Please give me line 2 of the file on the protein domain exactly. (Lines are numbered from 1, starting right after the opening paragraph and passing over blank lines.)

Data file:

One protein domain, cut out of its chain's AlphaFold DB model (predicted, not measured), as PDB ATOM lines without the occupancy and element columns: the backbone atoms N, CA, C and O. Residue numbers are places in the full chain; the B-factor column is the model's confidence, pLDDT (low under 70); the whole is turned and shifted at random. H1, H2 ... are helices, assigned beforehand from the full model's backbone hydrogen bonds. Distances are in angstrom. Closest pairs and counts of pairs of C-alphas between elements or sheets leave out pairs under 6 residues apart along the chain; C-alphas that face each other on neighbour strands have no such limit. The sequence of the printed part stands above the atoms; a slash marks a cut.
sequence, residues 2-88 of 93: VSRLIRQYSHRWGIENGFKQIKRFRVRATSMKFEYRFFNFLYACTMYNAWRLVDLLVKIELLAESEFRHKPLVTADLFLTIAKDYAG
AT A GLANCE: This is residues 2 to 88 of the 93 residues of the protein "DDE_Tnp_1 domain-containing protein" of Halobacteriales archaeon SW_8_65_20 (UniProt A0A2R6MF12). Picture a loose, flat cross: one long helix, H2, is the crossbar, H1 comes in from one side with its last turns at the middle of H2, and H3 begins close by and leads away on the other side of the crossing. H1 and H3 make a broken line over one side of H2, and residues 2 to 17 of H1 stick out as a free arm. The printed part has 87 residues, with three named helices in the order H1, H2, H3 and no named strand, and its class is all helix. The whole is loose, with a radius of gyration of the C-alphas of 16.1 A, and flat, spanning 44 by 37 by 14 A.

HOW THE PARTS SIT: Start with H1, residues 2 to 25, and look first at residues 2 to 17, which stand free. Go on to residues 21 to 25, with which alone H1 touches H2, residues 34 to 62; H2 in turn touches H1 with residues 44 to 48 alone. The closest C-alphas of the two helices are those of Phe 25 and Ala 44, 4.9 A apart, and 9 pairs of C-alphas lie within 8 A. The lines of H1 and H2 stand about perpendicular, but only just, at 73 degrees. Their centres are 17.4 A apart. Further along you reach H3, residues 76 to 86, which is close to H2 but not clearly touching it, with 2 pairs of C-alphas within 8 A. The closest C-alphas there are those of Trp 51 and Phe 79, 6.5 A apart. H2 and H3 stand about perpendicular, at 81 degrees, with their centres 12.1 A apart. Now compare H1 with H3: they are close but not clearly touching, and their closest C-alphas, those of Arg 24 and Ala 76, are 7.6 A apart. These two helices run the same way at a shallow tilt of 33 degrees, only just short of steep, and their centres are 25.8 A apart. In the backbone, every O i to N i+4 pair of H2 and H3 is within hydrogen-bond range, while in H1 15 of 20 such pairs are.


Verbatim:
AT A GLANCE: This is residues 2 to 88 of the 93 residues of the protein "DDE_Tnp_1 domain-containing protein" of Halobacteriales archaeon SW_8_65_20 (UniProt A0A2R6MF12). Picture a loose, flat cross: one long helix, H2, is the crossbar, H1 comes in from one side with its last turns at the middle of H2, and H3 begins close by and leads away on the other side of the crossing. H1 and H3 make a broken line over one side of H2, and residues 2 to 17 of H1 stick out as a free arm. The printed part has 87 residues, with three named helices in the order H1, H2, H3 and no named strand, and its class is all helix. The whole is loose, with a radius of gyration of the C-alphas of 16.1 A, and flat, spanning 44 by 37 by 14 A.